Six-Year-Old Still Has Imaginary Friends

Having imaginary friends is perfectly normal for kids.
My six-year-old son has had an imaginary friend, Danny, since he was two. I have never had a problem with my son having this friend; he never tries to blame his mistakes on him. Over the past year he's created another friend, Russie, and they all play together. My son loves playing with real children, but his imaginary friends are always around when he's at home.

My friends and family, however, are pressuring me to "get rid of" Danny because they feel my son is too old for this. Is my son's behavior normal, or should I be concerned?

Having imaginary friends is perfectly normal for kids and there is no truth to the belief that kids who have imaginary friends are emotionally disturbed, lack the ability to distinguish fantasy from reality, or are suffering from a personality disorder. Your son's having an imaginary friend has not prevented his healthy social development or his healthy functioning in life. He continues to play happily with other children and has not withdrawn from life into a world of fantasy.

There are many reasons why children have imaginary friends. Beyond the obvious desire for companionship, kids may consciously and unconsciously use imaginary friends to deal with their emotions and to work through issues they are confronting. Despite parents worrying that it's wrong to encourage kids' to believe in a person that isn't real, all research in this area points to kids benefitting in their intellectual, social, emotional, and creative development as a result of their having had imaginary friends.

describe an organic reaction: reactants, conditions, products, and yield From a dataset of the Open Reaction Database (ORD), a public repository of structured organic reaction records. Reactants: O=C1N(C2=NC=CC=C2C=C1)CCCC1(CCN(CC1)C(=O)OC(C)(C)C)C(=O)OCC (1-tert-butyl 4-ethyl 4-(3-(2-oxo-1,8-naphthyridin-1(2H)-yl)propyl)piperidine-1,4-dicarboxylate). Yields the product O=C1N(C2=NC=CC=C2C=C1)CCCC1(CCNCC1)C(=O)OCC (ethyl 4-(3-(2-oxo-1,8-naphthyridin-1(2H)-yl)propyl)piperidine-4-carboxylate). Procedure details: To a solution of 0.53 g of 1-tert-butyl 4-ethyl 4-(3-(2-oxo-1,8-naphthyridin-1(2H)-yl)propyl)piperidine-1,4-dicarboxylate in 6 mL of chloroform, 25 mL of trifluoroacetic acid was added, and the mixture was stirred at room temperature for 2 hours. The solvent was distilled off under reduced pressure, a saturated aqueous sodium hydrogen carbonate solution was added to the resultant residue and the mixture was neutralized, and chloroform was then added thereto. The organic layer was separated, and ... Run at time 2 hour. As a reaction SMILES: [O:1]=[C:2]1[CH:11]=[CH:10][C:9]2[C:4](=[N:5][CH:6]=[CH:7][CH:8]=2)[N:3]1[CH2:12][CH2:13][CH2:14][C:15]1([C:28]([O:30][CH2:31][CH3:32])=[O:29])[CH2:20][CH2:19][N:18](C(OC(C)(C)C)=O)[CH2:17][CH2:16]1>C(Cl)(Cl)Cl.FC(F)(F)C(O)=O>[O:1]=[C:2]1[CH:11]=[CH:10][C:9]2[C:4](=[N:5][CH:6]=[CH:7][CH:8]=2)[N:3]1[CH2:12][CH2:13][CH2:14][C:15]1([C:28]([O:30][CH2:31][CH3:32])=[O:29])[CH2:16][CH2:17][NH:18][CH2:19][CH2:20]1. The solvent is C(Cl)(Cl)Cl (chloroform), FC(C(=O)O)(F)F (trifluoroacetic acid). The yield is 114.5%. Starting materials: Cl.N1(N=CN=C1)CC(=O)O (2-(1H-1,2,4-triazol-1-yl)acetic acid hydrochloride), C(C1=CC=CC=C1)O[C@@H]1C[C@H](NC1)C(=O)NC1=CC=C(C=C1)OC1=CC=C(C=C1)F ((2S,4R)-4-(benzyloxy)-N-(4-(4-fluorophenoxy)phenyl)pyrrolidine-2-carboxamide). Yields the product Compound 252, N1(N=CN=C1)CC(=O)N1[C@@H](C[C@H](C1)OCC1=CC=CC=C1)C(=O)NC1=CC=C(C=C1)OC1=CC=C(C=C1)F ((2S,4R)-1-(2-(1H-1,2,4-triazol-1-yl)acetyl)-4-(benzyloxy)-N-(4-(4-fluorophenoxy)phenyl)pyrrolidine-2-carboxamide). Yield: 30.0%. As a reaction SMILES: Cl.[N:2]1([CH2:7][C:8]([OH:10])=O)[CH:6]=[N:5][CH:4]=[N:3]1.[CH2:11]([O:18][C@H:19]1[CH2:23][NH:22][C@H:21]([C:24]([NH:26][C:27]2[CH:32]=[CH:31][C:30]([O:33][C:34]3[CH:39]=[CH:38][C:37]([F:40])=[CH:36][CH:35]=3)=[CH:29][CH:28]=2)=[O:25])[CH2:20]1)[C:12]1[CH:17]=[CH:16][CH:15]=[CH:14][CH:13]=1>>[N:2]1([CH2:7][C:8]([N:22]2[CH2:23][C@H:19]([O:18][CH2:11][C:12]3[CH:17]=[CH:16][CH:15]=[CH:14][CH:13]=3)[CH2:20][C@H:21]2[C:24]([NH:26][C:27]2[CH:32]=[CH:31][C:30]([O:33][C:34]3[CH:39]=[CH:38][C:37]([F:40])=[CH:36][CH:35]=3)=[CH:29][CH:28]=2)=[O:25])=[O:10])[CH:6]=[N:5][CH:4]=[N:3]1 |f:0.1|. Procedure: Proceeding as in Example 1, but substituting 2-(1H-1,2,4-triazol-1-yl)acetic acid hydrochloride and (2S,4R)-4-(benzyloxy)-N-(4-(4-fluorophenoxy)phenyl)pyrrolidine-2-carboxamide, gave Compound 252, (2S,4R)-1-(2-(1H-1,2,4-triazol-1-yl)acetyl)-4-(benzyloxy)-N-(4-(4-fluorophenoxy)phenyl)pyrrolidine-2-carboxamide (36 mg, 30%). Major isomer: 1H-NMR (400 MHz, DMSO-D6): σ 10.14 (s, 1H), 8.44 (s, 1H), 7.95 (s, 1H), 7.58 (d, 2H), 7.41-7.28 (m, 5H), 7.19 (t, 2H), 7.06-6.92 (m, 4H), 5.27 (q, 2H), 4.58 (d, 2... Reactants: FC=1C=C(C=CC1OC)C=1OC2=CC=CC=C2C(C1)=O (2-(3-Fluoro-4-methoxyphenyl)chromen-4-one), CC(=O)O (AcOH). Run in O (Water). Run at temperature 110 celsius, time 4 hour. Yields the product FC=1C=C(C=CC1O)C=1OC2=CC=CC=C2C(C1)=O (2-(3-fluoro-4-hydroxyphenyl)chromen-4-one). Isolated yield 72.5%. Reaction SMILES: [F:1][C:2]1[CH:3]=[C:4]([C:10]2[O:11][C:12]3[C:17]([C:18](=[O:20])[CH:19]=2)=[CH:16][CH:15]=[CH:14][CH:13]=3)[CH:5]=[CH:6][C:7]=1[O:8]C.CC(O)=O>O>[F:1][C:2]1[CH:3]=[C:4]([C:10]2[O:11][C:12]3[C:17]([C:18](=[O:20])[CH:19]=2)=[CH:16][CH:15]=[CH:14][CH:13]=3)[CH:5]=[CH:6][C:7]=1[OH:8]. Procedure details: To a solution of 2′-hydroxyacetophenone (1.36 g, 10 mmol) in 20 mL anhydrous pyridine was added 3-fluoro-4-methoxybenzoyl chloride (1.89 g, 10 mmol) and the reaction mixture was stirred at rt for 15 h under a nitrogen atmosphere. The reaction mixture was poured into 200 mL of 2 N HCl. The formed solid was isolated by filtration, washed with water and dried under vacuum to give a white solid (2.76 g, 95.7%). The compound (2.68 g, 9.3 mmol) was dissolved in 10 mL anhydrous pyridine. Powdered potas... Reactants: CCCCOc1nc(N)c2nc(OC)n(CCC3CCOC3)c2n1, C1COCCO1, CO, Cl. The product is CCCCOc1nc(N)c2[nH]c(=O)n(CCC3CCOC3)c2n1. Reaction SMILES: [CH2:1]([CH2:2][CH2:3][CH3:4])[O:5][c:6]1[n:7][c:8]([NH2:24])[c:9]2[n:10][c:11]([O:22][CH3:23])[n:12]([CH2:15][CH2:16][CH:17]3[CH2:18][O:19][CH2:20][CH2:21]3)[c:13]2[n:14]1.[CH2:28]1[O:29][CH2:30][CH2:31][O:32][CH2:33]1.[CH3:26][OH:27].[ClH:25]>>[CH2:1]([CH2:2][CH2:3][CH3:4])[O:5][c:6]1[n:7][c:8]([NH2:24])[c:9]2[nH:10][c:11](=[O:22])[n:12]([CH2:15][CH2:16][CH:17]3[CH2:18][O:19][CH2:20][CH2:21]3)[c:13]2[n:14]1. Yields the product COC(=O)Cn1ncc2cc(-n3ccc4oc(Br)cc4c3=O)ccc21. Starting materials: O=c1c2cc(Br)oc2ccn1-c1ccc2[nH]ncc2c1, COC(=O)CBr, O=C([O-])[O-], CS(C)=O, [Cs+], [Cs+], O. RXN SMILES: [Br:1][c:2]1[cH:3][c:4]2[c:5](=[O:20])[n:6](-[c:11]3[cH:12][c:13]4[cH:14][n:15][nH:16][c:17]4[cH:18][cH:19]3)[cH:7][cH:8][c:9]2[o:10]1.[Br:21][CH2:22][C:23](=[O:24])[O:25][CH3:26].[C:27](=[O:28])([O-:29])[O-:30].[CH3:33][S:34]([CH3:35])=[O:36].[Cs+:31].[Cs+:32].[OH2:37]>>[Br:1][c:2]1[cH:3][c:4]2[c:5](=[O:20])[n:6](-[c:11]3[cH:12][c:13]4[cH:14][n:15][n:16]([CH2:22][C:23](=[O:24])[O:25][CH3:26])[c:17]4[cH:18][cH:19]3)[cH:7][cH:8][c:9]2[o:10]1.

Be a part of this relationship with his imaginary friend as much as he wants you to, letting him know that you know this friend is pretend but not shaming him for having this relationship. As kids get older, they may not talk openly about their imaginary friends anymore, but that doesn't mean they don't still secretly have them. Imaginary friends disappear when they are no longer needed.

Let your friends and family know that you have been assured that these friends are perfectly normal and that they are part of your son's healthy imagination and overall development. Ask them not to make fun of your son because of his imaginary friends. They don't have to play along all the time, but they shouldn't attempt to embarrass him, as this would be unnecessarily hurtful.

Carleton Kendrick has been in private practice as a family therapist and has worked as a consultant for more than 20 years. He has conducted parenting seminars on topics ranging from how to discipline toddlers to how to stay connected with teenagers. Kendrick has appeared as an expert on national broadcast media such as CBS, Fox Television Network, Cable News Network, CNBC, PBS, and National Public Radio. In addition, he's been quoted in the New York Times, Washington Post, Chicago Tribune, Boston Globe, USA Today, Reader's Digest, BusinessWeek, Good Housekeeping, Woman's Day, and many other publications.

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